Summer Job as Glacier Tour Guide

by Joyce Zhou

In these last years, the glacier had turned a dull, trembling pink
     and industry bloomed like soft dough, the city a softly-molded mountain.
In these last years of warmer ice, there were rules only we understood.
     Rookies must be able to dig road in the amber of dusty lamps because
each rock could be a sinkhole when each person can be sunk as easily as dust.
     Our youngest is sixteen, still turning.
               Jumped naked into the nearest lake because he cared too much
                    about the rite, about the weather.
In these last years, I wanted to sink myself as a doorway.
     Tell us a story they said. And so I opened.
On the tour,
      the gravel scratches the children, and they suck on chunks of pink snow
around and around the soft of their cheeks, tongues sweetened by the cold.
      More and more people have gathered to cup the mountain in their mouths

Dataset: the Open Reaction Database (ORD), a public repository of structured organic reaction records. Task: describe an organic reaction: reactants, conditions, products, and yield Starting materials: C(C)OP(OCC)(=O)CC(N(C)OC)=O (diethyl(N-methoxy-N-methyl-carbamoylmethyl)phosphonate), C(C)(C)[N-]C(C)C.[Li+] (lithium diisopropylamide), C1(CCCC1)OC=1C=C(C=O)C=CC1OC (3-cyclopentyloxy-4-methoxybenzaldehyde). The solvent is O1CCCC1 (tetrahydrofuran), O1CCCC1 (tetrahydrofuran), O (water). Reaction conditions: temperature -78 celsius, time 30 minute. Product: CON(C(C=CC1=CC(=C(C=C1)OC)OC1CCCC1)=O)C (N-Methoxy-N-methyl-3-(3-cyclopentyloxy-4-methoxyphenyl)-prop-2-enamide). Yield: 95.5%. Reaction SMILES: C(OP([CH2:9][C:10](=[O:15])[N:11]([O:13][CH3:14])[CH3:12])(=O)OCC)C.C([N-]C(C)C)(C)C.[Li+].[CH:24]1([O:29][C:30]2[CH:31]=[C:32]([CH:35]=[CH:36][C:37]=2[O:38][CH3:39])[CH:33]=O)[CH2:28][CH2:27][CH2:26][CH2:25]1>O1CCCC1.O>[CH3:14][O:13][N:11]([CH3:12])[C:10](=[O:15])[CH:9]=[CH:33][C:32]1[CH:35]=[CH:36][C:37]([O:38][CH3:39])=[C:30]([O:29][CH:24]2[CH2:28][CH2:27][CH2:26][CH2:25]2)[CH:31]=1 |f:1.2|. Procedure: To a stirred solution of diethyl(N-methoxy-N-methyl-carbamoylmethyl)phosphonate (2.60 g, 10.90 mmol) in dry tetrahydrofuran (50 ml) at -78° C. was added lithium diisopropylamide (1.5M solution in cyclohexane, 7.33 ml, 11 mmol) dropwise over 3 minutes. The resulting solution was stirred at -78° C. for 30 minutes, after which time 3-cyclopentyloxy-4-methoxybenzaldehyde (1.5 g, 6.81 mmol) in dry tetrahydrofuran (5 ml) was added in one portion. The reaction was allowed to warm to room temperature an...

to swallow the glacier,
                           the glacier that pulls at the sky.
      This is the story where everything
             has begun to fade but no one apologizes.
In these last years, I came every April to dig the ice fields from light.
      The ice is sinking lower into the valley.
              I dream of this job as flight.
In these last years, the glacier has become less of a sight and more of a feeling.
      The smoke from the mountain has begun to rise, yet we continue to live blindly.
This is the story in which the Earth has begun to flood.
               And so I opened.
                          And so I opened.
                                     And so I answered.